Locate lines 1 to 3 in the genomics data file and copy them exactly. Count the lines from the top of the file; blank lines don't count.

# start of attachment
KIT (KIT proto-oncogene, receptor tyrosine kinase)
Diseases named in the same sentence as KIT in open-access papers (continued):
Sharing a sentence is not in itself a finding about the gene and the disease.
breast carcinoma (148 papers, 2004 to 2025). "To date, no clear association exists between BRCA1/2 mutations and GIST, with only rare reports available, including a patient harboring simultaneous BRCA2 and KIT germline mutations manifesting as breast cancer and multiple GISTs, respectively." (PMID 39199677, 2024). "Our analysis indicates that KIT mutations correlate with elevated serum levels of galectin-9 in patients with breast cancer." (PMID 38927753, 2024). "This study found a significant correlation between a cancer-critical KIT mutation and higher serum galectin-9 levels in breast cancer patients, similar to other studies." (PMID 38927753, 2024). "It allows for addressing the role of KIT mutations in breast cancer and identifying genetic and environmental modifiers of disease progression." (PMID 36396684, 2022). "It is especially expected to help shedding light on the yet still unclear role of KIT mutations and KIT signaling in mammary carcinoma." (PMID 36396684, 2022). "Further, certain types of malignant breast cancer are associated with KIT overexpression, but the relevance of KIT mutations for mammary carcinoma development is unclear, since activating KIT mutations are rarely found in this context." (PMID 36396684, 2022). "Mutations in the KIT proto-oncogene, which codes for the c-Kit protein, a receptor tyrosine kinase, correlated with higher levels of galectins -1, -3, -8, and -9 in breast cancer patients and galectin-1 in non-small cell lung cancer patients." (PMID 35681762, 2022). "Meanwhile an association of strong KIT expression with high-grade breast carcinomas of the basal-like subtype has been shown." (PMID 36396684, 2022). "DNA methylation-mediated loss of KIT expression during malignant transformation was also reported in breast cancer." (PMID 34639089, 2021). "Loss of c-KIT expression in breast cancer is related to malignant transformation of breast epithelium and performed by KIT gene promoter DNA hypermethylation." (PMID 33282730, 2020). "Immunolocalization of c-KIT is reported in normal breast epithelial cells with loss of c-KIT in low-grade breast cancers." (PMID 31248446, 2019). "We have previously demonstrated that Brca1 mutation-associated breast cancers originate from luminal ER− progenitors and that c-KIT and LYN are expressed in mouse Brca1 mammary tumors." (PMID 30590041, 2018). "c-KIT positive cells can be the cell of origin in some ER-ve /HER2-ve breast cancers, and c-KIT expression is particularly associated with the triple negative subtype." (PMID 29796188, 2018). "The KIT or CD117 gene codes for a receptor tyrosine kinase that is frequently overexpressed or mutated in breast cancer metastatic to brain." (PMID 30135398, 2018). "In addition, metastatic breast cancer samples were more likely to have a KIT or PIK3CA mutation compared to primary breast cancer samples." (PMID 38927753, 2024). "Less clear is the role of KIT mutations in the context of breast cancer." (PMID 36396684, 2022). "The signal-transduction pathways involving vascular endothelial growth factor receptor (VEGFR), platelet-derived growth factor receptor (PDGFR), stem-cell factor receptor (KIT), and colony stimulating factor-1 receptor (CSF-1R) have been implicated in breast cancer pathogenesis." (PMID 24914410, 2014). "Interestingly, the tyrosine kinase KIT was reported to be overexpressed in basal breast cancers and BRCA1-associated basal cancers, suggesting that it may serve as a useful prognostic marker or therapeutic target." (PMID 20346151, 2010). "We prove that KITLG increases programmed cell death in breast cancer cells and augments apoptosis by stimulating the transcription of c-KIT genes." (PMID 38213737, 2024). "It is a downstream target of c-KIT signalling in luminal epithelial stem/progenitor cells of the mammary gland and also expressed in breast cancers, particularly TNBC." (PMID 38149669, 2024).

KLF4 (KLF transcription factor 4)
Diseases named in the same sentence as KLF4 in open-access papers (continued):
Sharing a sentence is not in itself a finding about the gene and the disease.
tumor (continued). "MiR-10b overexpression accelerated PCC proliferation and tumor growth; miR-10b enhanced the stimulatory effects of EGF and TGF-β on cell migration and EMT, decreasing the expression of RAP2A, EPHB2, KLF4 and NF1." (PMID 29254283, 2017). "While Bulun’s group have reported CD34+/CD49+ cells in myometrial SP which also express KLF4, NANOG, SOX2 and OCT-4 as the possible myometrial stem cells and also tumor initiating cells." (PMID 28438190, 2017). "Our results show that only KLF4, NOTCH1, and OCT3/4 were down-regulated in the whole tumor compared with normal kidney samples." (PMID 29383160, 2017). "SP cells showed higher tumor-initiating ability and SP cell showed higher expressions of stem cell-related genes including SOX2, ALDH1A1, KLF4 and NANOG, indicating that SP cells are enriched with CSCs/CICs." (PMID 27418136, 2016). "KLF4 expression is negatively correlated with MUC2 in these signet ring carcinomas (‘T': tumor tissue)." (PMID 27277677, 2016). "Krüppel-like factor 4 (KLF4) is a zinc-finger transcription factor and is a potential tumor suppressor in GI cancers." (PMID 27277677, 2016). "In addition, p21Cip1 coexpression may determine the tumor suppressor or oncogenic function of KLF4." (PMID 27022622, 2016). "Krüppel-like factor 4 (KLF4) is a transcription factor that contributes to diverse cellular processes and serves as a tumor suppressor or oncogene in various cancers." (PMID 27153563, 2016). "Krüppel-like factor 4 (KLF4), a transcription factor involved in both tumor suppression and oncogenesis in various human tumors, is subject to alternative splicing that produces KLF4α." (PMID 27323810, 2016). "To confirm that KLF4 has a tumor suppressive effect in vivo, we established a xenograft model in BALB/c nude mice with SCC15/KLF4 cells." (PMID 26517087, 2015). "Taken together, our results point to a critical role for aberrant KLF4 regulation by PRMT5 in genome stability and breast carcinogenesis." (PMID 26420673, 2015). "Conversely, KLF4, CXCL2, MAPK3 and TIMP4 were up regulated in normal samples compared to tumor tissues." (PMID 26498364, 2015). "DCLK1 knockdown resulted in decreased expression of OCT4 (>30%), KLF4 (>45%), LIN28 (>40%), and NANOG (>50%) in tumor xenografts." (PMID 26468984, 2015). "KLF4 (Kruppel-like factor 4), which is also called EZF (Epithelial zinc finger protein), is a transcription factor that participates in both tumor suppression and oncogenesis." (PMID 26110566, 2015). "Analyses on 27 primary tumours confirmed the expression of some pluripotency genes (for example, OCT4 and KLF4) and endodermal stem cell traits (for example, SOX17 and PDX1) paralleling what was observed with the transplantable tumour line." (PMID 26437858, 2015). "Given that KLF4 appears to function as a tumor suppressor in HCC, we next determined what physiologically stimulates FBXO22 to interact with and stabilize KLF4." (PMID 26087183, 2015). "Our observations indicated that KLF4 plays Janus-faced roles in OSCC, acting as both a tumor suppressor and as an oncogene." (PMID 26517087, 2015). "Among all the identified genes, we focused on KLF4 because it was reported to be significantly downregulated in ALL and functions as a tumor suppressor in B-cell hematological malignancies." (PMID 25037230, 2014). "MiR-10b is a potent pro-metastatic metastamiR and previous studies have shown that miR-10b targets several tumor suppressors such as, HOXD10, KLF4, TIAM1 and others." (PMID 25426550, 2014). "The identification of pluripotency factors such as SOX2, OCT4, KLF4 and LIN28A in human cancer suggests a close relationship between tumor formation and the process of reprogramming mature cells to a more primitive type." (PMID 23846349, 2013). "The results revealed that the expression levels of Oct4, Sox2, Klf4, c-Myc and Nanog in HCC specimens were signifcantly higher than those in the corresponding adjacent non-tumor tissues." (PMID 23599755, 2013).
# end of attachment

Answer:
KIT (KIT proto-oncogene, receptor tyrosine kinase)
Diseases named in the same sentence as KIT in open-access papers (continued):
Sharing a sentence is not in itself a finding about the gene and the disease.